Obama's BIG Mistake

They aren't giving up.

When I turned on my computer this morning, it was overflowing with email from women who supported Hillary Clinton. And still do.

After her electrifying speech Tuesday night, they were more certain than ever that they were right in their choice, that she was – as is – more qualified to be President than Barack Obama, and certainly a better choice for Vice President than the one Obama made. And that certainty made them even angrier at what they perceive as Obama's slights towards Senator Clinton, his failure to vet her or call her or reach out to her donors and supporters.

Will they ultimately vote for Obama-Biden anyway?

Maybe. Some of them will and some of them won't. Some of them, by the time November rolls around, will convince themselves that the war and Roe v. Wade and global warming are all more important than being right and getting your first choice; that as between the risks of Obama and the risks of McCain, the latter are greater than the former. And some of them, frankly, if you take account of the intensity of the e-mail messages, are ready to vote for McCain and start working for Hillary in 2012. Right now.

However they end up voting, the bottom line is that this Convention is not “working” the way it's supposed to for Barack Obama. What he wanted – and what he needed, at the very least — was a celebration of his nomination, an introduction to the country that would convince them that Harvard Law School and bestselling books, a fancy house and Ivy League wife notwithstanding, he understands the problems of average Americans of every race, and has specific plans and the necessary experience to solve them. That was what John Kerry tried to do four years ago in Boston. Most Democrats left that Convention convinced that he had. But in retrospect, even that wasn't enough.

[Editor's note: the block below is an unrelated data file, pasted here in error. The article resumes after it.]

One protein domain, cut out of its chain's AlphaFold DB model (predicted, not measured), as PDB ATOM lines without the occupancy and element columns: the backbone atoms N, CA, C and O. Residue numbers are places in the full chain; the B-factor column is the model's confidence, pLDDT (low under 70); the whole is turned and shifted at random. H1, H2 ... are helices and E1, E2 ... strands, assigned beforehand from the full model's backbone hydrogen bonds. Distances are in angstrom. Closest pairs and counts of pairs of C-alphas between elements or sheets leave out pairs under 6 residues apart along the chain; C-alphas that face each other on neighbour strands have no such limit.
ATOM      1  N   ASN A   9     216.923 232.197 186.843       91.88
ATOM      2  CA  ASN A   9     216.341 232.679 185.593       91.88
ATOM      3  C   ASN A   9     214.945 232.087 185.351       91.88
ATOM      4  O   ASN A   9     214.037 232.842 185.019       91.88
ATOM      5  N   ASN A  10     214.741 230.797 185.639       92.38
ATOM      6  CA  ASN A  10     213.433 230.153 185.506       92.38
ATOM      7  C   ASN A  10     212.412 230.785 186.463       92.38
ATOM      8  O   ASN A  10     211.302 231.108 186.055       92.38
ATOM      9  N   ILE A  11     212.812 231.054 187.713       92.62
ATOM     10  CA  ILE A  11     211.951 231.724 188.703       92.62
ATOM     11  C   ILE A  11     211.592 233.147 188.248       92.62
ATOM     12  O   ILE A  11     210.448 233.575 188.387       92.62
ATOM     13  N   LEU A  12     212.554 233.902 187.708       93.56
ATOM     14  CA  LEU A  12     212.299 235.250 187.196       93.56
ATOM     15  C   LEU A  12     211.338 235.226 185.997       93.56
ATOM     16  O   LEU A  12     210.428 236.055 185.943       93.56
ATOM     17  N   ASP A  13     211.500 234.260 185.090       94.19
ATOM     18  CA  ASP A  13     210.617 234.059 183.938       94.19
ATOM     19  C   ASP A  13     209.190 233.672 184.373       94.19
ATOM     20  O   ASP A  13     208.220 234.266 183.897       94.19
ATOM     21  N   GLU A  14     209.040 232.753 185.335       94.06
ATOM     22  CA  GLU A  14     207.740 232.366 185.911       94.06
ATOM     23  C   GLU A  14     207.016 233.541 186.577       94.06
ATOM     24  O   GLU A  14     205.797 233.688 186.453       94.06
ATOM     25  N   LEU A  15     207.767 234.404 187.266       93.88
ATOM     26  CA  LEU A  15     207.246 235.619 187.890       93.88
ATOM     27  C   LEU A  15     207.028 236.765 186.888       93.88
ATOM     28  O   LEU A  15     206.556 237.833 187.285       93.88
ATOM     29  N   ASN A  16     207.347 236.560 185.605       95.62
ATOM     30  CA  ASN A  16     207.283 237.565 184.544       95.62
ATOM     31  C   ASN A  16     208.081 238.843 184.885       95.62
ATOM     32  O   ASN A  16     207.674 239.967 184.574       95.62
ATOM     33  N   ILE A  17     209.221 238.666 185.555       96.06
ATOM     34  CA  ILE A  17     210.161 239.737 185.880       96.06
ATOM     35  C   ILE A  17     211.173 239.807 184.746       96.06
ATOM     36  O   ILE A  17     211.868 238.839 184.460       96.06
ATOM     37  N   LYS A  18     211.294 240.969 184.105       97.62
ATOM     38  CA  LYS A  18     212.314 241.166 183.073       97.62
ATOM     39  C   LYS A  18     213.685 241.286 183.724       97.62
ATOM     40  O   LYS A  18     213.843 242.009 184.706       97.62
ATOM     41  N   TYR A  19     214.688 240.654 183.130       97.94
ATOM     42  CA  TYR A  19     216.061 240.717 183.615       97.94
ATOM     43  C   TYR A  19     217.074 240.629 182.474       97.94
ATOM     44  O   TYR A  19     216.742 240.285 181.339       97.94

What happened the last time around — even after a unified and feel-good Convention which reassured most Democrats (and there weren't many doubters to begin with) that they had nominated the right candidate and had the right ticket, and a Convention which, in the old-fashioned way, united the top two vote-getters from the primary season and left both sets of supporters feeling like winners — was that the Republicans got the better of he Democrats. The Democrats tried to make the case for Kerry-Edwards. The Republicans spent their time making the case against John Kerry. Everybody says they hate negative ads, and the Republican convention was nothing if not a four day negative ad. But as we learn time and again, no matter what people say about negative ads, good ones work.

Fool me once, shame on me. Fool me twice?

Democrats might not be united behind Barack Obama, but they are certainly united in what they think about George Bush and the GOP. What Obama needed in this convention was an effective assault on George Bush and John McCain, an argument, repeated over and over again — the way negative ads have to be in order to work — about why McCain was wrong, why he was tied to the high gas prices and faltering economy and failing war and mounting foreclosures and ridiculous health care bills that the majority of Americans are most concerned with. That message has been heard on occasion, but it has not been the message of this Convention. Not even close.